Category Archives: Uncategorized

A Week with HackerOne

About three months ago I signed up with HackerOne, and created a bug bounty program for my WordPoints plugin. I’m writing this post to document my experience with HackerOne, for anyone else who may be thinking of using it.

When you first create your program, it is private. This gives you time to tweak things and gain some familiarity with the system. You also have the opportunity to invite up to 100 of the top hackers to participate and the private pre-launch program. I did invite all 100 (though not all at once), but there wasn’t any activity. That is probably because I hadn’t set a minimum bounty amount yet.

Last Friday I decided to make the program public. This timing roughly corresponded with the release of WordPoints 1.7.0, which included some security fixes that I’d discovered on my own.

What should you expect when you launch publicly? I got 15 bug reports in the first 24 hours, and about a third of them were probably in the first couple hours after launching.

The reason for the immediate spike in activity (of which there had been none previously), is probably due at least in part to my having set a minimum bounty (though this was only $25).

Of those 15 reports, most of them were low quality. The reporter obviously hadn’t read the program description, and didn’t know what kind of bugs I was looking for and what sort of vulnerabilities I would consider invalid. Of those 15, only two were vulnerabilities that actually needed fixing. I’ve received 4 more reports this week, but none of them have been valid source code vulnerabilities either.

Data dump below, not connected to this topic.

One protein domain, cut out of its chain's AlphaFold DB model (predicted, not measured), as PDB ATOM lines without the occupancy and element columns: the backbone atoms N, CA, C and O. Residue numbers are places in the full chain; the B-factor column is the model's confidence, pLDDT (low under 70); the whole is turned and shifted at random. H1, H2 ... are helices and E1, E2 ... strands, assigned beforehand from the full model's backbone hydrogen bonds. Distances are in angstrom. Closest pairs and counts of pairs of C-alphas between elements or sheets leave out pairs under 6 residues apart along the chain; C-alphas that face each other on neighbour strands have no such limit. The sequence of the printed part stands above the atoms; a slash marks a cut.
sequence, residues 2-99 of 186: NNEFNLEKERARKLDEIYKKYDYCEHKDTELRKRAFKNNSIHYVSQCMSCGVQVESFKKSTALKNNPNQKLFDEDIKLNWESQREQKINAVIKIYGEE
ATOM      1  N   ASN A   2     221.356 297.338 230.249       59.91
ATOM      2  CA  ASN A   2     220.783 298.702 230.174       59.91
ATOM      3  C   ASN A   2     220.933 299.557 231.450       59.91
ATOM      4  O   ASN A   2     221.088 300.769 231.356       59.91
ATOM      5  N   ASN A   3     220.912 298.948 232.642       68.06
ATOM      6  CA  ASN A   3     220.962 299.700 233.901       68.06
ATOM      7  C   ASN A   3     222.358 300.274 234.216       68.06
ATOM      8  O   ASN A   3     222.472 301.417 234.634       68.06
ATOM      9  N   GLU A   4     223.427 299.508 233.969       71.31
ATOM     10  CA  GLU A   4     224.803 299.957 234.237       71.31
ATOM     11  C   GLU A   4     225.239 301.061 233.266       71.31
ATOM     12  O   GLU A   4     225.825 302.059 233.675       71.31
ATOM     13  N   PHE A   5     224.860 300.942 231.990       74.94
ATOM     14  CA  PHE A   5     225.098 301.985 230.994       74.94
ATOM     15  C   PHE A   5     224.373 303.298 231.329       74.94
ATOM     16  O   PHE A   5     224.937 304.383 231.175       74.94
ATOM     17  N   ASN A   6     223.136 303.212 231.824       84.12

So, now you know what you can expect with your first week after launching a bug bounty program on HackerOne. I suspect that if you wanted to avoid the first-minute slew of reports, you could wait until later to set a minimum bounty amount.

All in all, I am very pleased with HackerOne. The UI is great and has the tools you need to respond quickly. I think also that report quality will probably increase as better researchers join in in an unhurried manner. Well, at least if I decide to increase the bounty in the future. :-)

The end of PHP 5.3

PHP 5.3 is dead.

In some ways it’s sad when a version of PHP dies. But in other ways, it’s great. I mean, more time can go into making it a better language instead of backporting security fixes to old versions. Really, the only thing that makes it sad is that so many people will be using these dead and insecure versions for years to come.

The other day I wrote a post about how WordPress supports PHP back to 5.2. In fact, until recently most WordPress sites were running on 5.2. Now, it’s an even split between that and 5.3:

WordPress PHP versions pie chart

Only 21.8% of sites are now running on a living version of PHP.

I think that it is interesting to compare these stats to the number of sites running WordPress versions that receive security updates:

WordPress versions pie chart

39% of sites are running a living version of WordPress.

Why is there such a discrepancy here? Obviously, WordPress is web software, whereas PHP is a programming language, but is there another reason that more WordPress sites are up to date? I doubt that users are more conscientious about updating than web hosts are.